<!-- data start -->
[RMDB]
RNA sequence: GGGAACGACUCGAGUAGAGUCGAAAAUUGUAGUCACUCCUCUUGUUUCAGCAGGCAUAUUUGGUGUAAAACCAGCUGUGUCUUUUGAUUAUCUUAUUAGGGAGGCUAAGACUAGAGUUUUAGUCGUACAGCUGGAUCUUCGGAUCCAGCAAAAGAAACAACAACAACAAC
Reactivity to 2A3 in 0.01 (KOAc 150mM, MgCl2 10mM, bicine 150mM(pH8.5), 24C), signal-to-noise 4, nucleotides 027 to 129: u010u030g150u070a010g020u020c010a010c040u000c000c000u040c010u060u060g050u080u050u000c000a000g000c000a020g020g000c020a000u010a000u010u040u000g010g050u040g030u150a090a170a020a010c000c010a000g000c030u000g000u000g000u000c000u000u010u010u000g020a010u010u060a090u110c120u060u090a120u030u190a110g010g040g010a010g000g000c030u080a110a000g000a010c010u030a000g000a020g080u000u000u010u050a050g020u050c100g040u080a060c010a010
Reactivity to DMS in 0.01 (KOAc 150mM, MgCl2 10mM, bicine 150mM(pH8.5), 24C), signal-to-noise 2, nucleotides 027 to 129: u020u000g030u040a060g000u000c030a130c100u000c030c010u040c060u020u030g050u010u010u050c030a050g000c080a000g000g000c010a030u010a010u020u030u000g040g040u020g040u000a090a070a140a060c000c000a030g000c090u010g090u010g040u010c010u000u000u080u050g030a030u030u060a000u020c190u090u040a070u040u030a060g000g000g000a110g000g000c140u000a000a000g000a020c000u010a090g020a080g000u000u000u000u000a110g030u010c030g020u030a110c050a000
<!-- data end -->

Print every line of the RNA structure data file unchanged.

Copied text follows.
[RMDB]
RNA sequence: GGGAACGACUCGAGUAGAGUCGAAAAUUGUAGUCACUCCUCUUGUUUCAGCAGGCAUAUUUGGUGUAAAACCAGCUGUGUCUUUUGAUUAUCUUAUUAGGGAGGCUAAGACUAGAGUUUUAGUCGUACAGCUGGAUCUUCGGAUCCAGCAAAAGAAACAACAACAACAAC
Reactivity to 2A3 in 0.01 (KOAc 150mM, MgCl2 10mM, bicine 150mM(pH8.5), 24C), signal-to-noise 4, nucleotides 027 to 129: u010u030g150u070a010g020u020c010a010c040u000c000c000u040c010u060u060g050u080u050u000c000a000g000c000a020g020g000c020a000u010a000u010u040u000g010g050u040g030u150a090a170a020a010c000c010a000g000c030u000g000u000g000u000c000u000u010u010u000g020a010u010u060a090u110c120u060u090a120u030u190a110g010g040g010a010g000g000c030u080a110a000g000a010c010u030a000g000a020g080u000u000u010u050a050g020u050c100g040u080a060c010a010
Reactivity to DMS in 0.01 (KOAc 150mM, MgCl2 10mM, bicine 150mM(pH8.5), 24C), signal-to-noise 2, nucleotides 027 to 129: u020u000g030u040a060g000u000c030a130c100u000c030c010u040c060u020u030g050u010u010u050c030a050g000c080a000g000g000c010a030u010a010u020u030u000g040g040u020g040u000a090a070a140a060c000c000a030g000c090u010g090u010g040u010c010u000u000u080u050g030a030u030u060a000u020c190u090u040a070u040u030a060g000g000g000a110g000g000c140u000a000a000g000a020c000u010a090g020a080g000u000u000u000u000a110g030u010c030g020u030a110c050a000